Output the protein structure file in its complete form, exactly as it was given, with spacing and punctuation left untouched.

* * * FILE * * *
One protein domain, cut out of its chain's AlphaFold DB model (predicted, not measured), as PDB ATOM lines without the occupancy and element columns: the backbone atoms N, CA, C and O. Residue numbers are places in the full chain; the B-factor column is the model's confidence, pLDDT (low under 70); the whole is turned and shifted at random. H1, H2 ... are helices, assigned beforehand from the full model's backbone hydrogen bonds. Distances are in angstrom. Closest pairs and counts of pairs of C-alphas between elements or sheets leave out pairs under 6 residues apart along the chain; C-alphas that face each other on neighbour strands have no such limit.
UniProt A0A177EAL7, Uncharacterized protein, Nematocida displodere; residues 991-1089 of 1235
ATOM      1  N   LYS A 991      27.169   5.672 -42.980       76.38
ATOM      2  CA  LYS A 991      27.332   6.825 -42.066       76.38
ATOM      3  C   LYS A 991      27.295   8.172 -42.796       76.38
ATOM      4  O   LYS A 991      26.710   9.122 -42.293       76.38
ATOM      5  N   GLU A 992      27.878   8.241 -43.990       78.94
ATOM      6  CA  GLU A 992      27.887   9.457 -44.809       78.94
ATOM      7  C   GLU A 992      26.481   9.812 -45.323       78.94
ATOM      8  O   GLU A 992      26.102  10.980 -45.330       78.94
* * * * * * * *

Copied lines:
One protein domain, cut out of its chain's AlphaFold DB model (predicted, not measured), as PDB ATOM lines without the occupancy and element columns: the backbone atoms N, CA, C and O. Residue numbers are places in the full chain; the B-factor column is the model's confidence, pLDDT (low under 70); the whole is turned and shifted at random. H1, H2 ... are helices, assigned beforehand from the full model's backbone hydrogen bonds. Distances are in angstrom. Closest pairs and counts of pairs of C-alphas between elements or sheets leave out pairs under 6 residues apart along the chain; C-alphas that face each other on neighbour strands have no such limit.
UniProt A0A177EAL7, Uncharacterized protein, Nematocida displodere; residues 991-1089 of 1235
ATOM      1  N   LYS A 991      27.169   5.672 -42.980       76.38
ATOM      2  CA  LYS A 991      27.332   6.825 -42.066       76.38
ATOM      3  C   LYS A 991      27.295   8.172 -42.796       76.38
ATOM      4  O   LYS A 991      26.710   9.122 -42.293       76.38
ATOM      5  N   GLU A 992      27.878   8.241 -43.990       78.94
ATOM      6  CA  GLU A 992      27.887   9.457 -44.809       78.94
ATOM      7  C   GLU A 992      26.481   9.812 -45.323       78.94
ATOM      8  O   GLU A 992      26.102  10.980 -45.330       78.94